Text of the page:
Did you know: With a power of attorney, you can grant someone (known as an “agent”) the legal authority to act on your behalf. But what happens when you become mentally or physically incapacitated — will your power of attorney be functional and valid?
In today’s episode of Your Money Minute with Tracy Stewart, CPA, I want to talk about working with your elder law attorney to draft a statutory durable power of attorney. A “general” power of attorney grants legal rights to an agent to act on behalf of you (the “principle”) when necessary. But it becomes null and void when you can no longer act on behalf of yourself (think Alzheimer’s Disease.) A “durable” power of attorney extends this legal authority given to the agent through this situation — and even through the remainder of your life.
I’m not an elder law attorney — and don’t play one on television, either. Please take what I share as the starting line, and speak with your elder law or estate attorney to discuss the specifics of your situation.
When granting someone (an agent) power of attorney, you give them the authority to act on your behalf in any number of personal or financial decisions. This could include Social Security benefits, Medicare, litigation, tax matters and much, much more. Having a documented agent to manage these affairs for you is critical — because you have no idea if or when you may be unable to make tough decisions or handle matters on your own. With a durable power of attorney, you’ll be prepared to ensure your needs are met (even when you can’t meet them personally.)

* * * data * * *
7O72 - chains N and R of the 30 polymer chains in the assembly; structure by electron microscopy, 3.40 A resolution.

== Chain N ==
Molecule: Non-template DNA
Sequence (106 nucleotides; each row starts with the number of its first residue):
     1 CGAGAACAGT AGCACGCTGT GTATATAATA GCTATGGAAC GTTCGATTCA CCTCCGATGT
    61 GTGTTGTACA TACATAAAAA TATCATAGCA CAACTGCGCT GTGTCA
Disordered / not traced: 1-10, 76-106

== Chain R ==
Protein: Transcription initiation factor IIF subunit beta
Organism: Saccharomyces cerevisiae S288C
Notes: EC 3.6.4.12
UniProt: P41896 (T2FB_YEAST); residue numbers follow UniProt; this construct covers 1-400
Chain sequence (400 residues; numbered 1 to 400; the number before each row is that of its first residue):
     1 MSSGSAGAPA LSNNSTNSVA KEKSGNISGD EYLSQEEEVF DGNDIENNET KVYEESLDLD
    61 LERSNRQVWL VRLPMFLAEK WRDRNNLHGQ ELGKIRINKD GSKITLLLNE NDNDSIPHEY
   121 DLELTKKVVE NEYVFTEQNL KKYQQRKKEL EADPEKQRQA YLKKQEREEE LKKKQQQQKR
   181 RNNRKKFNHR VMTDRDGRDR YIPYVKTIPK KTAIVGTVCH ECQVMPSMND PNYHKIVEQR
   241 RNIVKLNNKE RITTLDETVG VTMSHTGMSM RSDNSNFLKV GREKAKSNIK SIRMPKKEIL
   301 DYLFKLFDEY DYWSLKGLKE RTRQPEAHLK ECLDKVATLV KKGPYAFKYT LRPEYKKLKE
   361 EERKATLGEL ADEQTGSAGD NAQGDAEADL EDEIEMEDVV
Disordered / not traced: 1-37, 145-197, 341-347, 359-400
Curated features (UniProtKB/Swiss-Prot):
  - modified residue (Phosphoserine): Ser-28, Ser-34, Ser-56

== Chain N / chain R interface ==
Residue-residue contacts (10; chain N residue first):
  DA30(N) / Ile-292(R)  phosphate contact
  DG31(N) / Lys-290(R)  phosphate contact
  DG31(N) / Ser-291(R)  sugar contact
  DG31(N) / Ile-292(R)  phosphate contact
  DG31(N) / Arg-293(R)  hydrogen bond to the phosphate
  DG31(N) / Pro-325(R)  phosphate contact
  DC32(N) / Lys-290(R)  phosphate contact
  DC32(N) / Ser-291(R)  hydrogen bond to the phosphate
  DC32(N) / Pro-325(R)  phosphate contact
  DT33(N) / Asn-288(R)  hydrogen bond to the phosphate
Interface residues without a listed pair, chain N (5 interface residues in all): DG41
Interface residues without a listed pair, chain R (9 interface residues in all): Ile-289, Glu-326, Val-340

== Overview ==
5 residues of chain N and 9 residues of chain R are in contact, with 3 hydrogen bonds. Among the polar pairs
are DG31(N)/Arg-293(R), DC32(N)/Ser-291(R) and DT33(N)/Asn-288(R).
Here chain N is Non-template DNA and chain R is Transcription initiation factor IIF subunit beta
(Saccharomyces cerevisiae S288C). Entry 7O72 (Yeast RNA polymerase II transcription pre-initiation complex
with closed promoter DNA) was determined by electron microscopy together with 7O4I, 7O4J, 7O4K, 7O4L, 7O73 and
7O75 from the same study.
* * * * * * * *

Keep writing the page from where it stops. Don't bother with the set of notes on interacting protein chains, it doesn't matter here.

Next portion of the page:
When choosing an agent, it goes without saying that you’ll want someone trustworthy and someone who can act in good faith on your interests. Please work with your elder law or estate attorney to draft this document, as accuracy matters with legal paperwork. If you don’t have an elder law or estate attorney, start a Google search or reach out to friends in your community. If you live in College Station or central Texas, shoot me an email to get a few recommendations for elder law or estate attorneys in the area.
Remember: You can subscribe to my YouTube channel for even more practical advice on making the most of your money and life in the next episode of Your Money Minute.